If you want to influence people and effectively persuade them to embrace your ideas and follow your lead, you need to start by becoming an excellent listener, write Mark Goulston and John Ullmen, authors of Real Influence: Persuade Without Pushing and Gain Without Giving In.
In the book, they identify four levels of listening:
- Level 1: Avoidance Listening = Listening Over. This is the level of listeners who aren’t really listening at all. Instead of paying attention to what’s being said, Level 1 listeners nod and say “uh-huh,” but they demonstrate no real interest in what’s being said. The worst of this group may not even stop looking at their phones while they’re “listening.”
- Level 2: Defensive Listening = Listening At. This is the level of listeners who always have their defenses up. Instead of truly tuning in to what’s being said, they spend their “listening” time preparing counterpoints and deciding what they will say when it’s their turn to speak.
- Level 3: Problem-Solving Listening = Listening To. This is the level of listeners who always see a problem and are only listening to move toward a solution. This is OK when the person talking has come looking for a solution to a problem, but when that’s not the case, it’s annoying and off-putting.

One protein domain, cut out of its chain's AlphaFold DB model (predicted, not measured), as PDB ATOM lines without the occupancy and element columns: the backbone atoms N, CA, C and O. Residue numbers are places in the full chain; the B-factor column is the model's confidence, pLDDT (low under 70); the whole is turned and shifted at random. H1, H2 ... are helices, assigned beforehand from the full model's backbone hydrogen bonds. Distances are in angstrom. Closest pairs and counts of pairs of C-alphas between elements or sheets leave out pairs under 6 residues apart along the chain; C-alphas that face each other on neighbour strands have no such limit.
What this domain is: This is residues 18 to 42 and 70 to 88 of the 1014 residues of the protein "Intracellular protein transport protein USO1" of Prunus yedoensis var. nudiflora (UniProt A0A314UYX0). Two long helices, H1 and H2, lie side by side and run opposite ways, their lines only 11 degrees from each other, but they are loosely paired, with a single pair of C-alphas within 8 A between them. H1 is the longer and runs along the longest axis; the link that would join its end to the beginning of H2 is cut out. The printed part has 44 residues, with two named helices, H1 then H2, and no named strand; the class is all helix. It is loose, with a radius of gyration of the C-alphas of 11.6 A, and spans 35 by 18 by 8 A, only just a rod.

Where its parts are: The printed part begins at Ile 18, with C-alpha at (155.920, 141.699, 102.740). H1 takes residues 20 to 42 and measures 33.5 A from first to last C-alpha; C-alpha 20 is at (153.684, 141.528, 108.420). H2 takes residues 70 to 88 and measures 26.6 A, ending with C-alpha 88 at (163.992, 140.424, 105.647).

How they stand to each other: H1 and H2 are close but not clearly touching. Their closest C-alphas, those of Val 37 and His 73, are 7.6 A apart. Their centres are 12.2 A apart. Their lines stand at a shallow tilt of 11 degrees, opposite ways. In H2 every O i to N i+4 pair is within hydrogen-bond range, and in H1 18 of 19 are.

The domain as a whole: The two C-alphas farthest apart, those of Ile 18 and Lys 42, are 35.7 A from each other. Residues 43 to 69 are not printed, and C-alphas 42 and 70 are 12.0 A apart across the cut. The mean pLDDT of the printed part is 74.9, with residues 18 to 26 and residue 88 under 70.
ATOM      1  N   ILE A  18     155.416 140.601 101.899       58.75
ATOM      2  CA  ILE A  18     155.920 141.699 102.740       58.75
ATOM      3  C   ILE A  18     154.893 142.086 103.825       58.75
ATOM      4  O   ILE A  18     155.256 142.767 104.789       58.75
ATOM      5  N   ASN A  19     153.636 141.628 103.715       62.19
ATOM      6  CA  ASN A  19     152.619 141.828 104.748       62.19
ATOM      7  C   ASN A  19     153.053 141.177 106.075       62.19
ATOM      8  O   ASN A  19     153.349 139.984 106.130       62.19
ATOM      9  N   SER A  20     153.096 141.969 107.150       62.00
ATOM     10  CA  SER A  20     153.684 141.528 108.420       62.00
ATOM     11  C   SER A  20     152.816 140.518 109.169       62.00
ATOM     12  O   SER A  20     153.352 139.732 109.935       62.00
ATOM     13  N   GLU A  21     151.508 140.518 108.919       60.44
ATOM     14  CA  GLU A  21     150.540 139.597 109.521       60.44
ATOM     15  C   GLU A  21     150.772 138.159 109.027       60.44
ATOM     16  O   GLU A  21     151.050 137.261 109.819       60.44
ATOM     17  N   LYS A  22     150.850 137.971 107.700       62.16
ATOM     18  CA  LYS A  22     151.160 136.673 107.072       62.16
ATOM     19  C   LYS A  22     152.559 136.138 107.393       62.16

- Level 4: Connective Listening = Listening Into. This level involves “listening into” other people to discover what they’re thinking and experiencing inside. Instead of listening on their own terms, Level 4 listeners listen on the speaker’s terms, which allows them to understand where people are coming from and establish a genuine rapport.
To become a Level 4 listener, you must always remember that you are listening to learn. Work on resisting the urge to defend yourself, explain yourself or offer quick fixes.
— Adapted from “For Real Influence, Listen Past Your Blind Spots,” Mark Goulston and John Ullmen, Harvard Business Review’s HBR Blog Network.